Bear in mind we are 2.5 years out, and WH has been in intensive therapy specific to his issues, so he is a LOT better now. But initially, and also after subsequent DDays, he exhibited a lot of the same behaviors you have described in your WH. I was not aware of the Aspie angle, and was only begining to understand the nature of HIS particular issues (SA, childhood abuse, etc). I was, like you, in critical condition and thus not equipped to deal with HIS issues and save me at the same time, and quite frankly he was not equipped to support me anyway, like your WH. And everyone was telling me dumbass should be thankful for ANY chance at R, and be crawling on hands and knees and doing whatever it takes regardless. Sound familiar?

We had many, many private discussions, as I am sure you have, about what was going on. I think what may be missing from yours is this:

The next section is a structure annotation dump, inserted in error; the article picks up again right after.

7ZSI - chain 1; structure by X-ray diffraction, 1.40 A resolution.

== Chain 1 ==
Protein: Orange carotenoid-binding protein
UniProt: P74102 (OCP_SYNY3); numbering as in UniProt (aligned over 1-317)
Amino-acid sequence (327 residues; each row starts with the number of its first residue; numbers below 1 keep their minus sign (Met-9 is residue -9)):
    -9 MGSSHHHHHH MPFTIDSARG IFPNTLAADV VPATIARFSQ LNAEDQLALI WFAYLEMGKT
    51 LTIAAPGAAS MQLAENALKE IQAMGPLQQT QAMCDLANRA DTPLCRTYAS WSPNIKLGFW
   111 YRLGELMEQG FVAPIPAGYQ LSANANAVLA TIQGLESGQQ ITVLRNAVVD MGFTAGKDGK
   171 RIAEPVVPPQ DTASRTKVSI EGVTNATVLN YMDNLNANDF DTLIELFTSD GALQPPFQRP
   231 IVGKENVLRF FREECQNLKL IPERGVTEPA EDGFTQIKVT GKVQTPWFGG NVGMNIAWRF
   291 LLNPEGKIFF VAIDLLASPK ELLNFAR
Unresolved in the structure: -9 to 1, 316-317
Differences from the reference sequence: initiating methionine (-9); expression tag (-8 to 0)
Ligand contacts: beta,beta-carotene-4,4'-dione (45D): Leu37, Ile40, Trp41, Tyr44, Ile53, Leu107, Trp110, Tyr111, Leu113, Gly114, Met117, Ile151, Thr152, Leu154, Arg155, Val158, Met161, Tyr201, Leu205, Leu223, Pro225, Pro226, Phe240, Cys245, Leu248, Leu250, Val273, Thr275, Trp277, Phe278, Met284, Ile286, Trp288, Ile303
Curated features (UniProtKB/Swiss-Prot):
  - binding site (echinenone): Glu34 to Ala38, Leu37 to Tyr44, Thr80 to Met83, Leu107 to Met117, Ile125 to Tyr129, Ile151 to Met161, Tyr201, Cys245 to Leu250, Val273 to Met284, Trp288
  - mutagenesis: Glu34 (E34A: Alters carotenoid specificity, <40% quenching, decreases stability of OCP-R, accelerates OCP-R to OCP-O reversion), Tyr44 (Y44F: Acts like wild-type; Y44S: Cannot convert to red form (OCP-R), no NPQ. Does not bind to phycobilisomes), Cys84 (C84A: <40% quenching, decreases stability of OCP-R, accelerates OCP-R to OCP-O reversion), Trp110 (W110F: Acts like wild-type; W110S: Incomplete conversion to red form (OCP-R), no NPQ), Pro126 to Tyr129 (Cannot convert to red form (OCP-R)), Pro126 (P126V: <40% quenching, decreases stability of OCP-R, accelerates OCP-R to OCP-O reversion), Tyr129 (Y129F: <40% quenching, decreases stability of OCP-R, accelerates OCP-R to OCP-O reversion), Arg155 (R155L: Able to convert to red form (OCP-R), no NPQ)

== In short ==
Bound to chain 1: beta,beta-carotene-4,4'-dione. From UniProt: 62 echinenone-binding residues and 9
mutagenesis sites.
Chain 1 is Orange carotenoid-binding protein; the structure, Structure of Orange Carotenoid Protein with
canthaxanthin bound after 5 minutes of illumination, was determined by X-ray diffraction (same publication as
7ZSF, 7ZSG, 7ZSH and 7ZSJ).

I made it abundantly clear from day one, that something was VERY wrong with him, that he was VERY broken to be able to do what he did to me and his family. That what was wrong with him was SO severe that it could absolutely NOT be fixed on his own, and needed very intense, specialized therapy to be addressed. That what was wrong with him skewed his perception of reality greatly, and it was affecting way more in his life than he could possibly see. Because he was so broken, he COULDN'T see it, even if he wanted to. That he would have to be willing to accept this concept, and be willing to accept professional help for conditions he may not entirely understand or believe apply to him, if there was ANY chance of R to happen. That I was not in any condition to consider R with anything less.